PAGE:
Music has long been used in many cultures for meditation and healing. Shamans used rhythms and chanting, and many times music, to help with relaxation and concentration. More recently, doctors are beginning to recognize music as a therapeutic tool to help with a variety of ailments, such as depression, blood pressure, and PTSD. The Cardiovascular Society of Great Britain at Oxford University has found that listening to relaxing music with a repetitive rhythm on a regular basis can reduce heart rate and help in keeping blood pressure under control for longer periods of time. Further, studies at McGill University in Canada show that listening to relaxing music encourages the production of brain chemicals such as dopamine—increasing feelings of joy and bliss—which has been known to decrease symptoms of depression and stress. Studies have also shown that listening to relaxing music may also produce higher levels of human growth hormone, which is essential for regulating weight, bone growth, and metabolism, as well as increasing heart function. Music is a powerful tool that is only recently gaining recognition for its many health benefits, such as:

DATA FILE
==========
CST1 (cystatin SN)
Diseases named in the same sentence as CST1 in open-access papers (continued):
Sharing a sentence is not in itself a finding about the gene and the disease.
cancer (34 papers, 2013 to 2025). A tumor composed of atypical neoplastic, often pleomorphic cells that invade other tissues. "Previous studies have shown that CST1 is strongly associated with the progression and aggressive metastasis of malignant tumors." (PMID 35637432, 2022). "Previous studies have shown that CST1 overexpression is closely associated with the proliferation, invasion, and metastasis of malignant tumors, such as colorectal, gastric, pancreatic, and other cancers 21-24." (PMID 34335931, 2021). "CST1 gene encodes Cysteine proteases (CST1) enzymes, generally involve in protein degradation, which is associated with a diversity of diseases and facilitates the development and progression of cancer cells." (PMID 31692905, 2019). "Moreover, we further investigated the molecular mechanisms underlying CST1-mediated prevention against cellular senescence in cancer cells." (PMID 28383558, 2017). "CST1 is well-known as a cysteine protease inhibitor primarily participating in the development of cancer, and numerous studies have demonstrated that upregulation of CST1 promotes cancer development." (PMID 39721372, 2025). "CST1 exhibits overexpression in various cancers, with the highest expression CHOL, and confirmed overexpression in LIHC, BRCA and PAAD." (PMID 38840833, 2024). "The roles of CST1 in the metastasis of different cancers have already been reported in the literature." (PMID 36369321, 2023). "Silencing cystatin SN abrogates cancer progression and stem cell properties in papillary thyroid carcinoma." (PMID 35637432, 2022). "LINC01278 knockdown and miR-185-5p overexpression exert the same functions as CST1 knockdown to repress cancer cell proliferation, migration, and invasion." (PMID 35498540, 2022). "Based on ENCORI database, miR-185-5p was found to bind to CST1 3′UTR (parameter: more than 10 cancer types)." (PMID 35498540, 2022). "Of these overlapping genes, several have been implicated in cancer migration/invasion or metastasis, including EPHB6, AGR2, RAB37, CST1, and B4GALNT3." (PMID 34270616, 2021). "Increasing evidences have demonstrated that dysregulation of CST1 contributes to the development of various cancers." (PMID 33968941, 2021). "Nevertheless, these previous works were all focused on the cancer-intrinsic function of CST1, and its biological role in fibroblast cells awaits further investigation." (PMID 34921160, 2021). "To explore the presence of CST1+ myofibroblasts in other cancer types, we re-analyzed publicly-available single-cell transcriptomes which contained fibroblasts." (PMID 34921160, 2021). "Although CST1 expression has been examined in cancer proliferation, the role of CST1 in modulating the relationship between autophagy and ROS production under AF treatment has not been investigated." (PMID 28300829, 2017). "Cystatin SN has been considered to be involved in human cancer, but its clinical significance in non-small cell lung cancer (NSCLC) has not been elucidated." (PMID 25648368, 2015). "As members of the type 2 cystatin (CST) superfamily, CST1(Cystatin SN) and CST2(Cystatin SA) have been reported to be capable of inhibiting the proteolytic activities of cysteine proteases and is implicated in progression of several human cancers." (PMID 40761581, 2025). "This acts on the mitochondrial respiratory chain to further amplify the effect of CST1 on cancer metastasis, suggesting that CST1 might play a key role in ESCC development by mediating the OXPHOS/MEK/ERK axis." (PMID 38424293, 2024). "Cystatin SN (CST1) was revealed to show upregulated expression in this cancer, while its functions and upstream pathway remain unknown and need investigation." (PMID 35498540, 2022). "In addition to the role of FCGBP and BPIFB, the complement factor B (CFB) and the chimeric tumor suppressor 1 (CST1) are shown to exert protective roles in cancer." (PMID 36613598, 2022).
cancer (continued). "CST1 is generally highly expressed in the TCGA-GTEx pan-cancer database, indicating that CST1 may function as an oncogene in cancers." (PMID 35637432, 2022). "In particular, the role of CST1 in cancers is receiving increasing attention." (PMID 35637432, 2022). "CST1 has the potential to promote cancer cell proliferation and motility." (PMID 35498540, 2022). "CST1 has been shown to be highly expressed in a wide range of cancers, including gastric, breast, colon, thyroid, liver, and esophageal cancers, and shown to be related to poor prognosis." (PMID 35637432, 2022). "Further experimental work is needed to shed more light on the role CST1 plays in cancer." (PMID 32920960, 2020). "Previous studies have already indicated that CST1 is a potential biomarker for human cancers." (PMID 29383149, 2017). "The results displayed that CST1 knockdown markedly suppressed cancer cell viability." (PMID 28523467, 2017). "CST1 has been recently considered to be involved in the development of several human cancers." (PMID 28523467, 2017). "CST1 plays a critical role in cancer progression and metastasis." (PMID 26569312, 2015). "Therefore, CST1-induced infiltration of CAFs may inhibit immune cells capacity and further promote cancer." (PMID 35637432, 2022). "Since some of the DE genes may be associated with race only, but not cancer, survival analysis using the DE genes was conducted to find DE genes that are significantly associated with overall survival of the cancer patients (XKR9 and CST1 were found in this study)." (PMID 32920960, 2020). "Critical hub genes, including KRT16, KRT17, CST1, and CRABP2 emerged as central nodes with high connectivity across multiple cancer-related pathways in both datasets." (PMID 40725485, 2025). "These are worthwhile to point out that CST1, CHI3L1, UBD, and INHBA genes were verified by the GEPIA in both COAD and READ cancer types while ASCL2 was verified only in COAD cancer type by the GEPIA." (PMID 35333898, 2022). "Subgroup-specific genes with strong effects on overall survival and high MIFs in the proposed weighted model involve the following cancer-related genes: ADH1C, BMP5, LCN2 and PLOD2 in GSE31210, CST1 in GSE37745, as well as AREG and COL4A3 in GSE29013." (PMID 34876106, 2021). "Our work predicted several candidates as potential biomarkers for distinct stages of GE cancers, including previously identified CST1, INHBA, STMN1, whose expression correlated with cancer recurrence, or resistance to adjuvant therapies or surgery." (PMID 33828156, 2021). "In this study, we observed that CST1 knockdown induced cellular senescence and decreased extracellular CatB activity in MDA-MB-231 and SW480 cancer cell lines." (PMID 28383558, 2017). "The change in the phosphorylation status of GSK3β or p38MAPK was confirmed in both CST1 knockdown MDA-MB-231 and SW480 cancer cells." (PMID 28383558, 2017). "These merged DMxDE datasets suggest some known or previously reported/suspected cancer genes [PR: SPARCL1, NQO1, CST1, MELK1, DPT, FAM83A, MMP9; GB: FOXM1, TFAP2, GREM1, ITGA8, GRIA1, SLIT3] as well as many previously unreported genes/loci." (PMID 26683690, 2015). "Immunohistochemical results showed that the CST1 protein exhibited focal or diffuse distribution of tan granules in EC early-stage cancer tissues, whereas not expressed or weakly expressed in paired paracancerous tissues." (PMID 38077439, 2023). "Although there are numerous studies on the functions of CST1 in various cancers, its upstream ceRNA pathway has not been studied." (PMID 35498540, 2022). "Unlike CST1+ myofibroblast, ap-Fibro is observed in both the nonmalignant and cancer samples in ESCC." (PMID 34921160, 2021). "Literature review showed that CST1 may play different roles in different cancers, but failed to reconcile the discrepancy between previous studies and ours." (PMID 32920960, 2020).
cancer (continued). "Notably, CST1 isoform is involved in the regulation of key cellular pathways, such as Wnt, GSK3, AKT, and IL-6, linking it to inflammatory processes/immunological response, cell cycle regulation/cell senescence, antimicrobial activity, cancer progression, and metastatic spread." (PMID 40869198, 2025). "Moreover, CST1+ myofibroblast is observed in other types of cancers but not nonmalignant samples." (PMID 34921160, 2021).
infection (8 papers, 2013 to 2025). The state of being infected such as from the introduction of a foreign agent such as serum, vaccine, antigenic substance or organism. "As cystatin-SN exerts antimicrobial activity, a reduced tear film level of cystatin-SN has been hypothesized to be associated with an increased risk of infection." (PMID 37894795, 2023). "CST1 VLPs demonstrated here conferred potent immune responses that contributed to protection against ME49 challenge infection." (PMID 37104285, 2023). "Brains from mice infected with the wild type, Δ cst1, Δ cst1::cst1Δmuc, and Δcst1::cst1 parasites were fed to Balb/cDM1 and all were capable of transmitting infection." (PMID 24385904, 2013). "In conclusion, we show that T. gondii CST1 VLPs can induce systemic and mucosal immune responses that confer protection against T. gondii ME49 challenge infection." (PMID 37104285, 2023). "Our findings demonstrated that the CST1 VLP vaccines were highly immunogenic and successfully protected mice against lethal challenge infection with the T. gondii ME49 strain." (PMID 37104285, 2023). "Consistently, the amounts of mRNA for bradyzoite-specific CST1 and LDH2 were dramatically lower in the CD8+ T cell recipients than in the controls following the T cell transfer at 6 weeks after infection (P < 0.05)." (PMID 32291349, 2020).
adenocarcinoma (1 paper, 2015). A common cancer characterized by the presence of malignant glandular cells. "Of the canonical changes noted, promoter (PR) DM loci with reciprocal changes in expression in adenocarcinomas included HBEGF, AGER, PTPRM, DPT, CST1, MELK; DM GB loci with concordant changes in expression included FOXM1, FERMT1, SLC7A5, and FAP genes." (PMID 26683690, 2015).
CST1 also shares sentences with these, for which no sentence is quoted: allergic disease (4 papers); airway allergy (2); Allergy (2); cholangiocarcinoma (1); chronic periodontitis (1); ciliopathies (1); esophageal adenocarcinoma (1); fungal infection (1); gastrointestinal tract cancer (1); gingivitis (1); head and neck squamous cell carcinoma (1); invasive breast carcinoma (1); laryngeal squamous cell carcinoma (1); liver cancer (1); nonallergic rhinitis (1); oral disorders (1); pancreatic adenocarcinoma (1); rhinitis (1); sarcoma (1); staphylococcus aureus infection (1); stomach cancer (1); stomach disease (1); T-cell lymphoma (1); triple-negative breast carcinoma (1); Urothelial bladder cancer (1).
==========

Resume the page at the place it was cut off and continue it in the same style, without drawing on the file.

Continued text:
- Assisting patients with Alzheimer’s by reducing stress, improving mood, managing agitation, and facilitating cognitive function;
- Increasing brain plasticity, which helps with learning, changing, and growing;
- Helping veterans and others struggling with PTSD. The Department of Veteran’s Affairs has introduced an initiative to help veterans by giving them guitar lessons. Learning to play music has greatly reduced the stress and PTSD symptoms of those participating in the program.
- Assisting people struggling with sleep issues. Listening to music before and during sleep cycles can greatly help those who have trouble falling asleep and staying asleep.